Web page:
New Hampshire is one step closer to abolishing the death penalty.
On Thursday, the New Hampshire House voted 247-123 in favor of House Bill 455, which would replace the death penalty with "imprisonment for life without the possibility for parole." The bill was previously vetoed by Republican Gov. Chris Sununu in early May. At the time of his veto, Sununu urged lawmakers to keep capital punishment on the books.
The bill will now head to the New Hampshire Senate, where they will decide whether they, too, will override the veto.
"The veto override was passed on a strong bipartisan vote because more conservatives than ever know the death penalty is a failed government program that does not value life, threatens innocent people, and wastes money," said Hannah Cox, national manager of Conservatives Concerned About the Death Penalty, in a statement provided to Reason. "These factors drove many Republican New Hampshire lawmakers to vote for repeal this year, as they did last year when the GOP controlled the chamber."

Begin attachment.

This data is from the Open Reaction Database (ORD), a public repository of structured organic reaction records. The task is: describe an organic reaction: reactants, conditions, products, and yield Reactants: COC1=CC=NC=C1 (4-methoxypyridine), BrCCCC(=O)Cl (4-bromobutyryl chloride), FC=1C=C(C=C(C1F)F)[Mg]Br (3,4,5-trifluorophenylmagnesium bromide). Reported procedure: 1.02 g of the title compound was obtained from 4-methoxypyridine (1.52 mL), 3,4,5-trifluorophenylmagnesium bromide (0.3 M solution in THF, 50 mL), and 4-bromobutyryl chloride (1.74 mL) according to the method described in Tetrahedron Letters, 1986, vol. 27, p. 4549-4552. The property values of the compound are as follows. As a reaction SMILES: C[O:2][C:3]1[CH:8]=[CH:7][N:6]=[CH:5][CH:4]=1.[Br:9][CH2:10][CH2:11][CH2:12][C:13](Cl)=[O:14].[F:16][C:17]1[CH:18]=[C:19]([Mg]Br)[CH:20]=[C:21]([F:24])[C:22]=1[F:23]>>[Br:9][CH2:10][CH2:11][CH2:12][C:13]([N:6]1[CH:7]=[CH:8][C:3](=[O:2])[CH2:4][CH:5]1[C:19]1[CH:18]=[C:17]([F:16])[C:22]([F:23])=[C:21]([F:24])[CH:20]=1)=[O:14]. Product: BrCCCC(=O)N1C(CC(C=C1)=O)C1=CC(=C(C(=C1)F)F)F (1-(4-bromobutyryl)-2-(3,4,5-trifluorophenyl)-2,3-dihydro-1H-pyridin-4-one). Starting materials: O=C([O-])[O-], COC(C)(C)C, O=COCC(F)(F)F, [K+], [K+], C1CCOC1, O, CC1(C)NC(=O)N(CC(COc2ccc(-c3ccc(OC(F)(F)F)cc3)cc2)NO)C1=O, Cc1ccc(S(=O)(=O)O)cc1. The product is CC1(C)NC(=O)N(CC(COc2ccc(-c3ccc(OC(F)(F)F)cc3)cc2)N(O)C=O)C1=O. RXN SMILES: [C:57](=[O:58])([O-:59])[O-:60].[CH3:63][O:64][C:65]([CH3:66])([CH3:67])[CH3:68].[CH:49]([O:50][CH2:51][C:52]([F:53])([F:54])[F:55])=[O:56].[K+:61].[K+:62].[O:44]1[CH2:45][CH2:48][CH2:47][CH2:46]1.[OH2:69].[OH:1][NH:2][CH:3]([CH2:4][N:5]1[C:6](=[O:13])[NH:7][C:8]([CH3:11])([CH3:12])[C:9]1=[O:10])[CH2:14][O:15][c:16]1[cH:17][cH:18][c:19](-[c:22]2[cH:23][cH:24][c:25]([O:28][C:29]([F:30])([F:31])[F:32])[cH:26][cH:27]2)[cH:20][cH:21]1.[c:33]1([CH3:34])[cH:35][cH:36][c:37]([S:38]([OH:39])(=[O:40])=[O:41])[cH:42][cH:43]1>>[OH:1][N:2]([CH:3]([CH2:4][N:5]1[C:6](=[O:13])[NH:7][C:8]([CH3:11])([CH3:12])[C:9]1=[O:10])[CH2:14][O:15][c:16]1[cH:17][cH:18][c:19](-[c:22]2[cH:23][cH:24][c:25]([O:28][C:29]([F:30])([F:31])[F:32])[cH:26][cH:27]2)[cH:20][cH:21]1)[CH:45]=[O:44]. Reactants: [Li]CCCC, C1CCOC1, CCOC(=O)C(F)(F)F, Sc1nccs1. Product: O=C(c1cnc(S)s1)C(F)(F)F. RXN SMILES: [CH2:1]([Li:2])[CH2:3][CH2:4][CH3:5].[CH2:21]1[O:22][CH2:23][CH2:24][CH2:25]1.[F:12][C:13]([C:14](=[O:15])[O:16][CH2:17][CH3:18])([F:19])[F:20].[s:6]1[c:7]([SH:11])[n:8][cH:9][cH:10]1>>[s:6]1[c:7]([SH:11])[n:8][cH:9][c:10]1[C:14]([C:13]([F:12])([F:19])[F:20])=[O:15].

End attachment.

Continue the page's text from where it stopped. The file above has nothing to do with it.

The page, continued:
"It is not a credit to one party, but a recognition that in these partisan and divisive times, there is at least one issue that rises above party," wrote Jeanne Hruska, political director of the New Hampshire American Civil Liberties Union, prior to the vote. Hruska also noted that efforts to end the death penalty in New Hampshire were thwarted by Democratic and Republican governors alike.
New Hampshire is not the only state considering a repeal of the death penalty. Georgia introduced such a bill in March. Despite the state-led reforms against the practice, however, the Pew Research Center found an uptick in support for capital punishment in 2018. However, a majority of poll respondents in 2015 acknowledged the risk of killing an innocent person and that the practice did little to deter serious crime.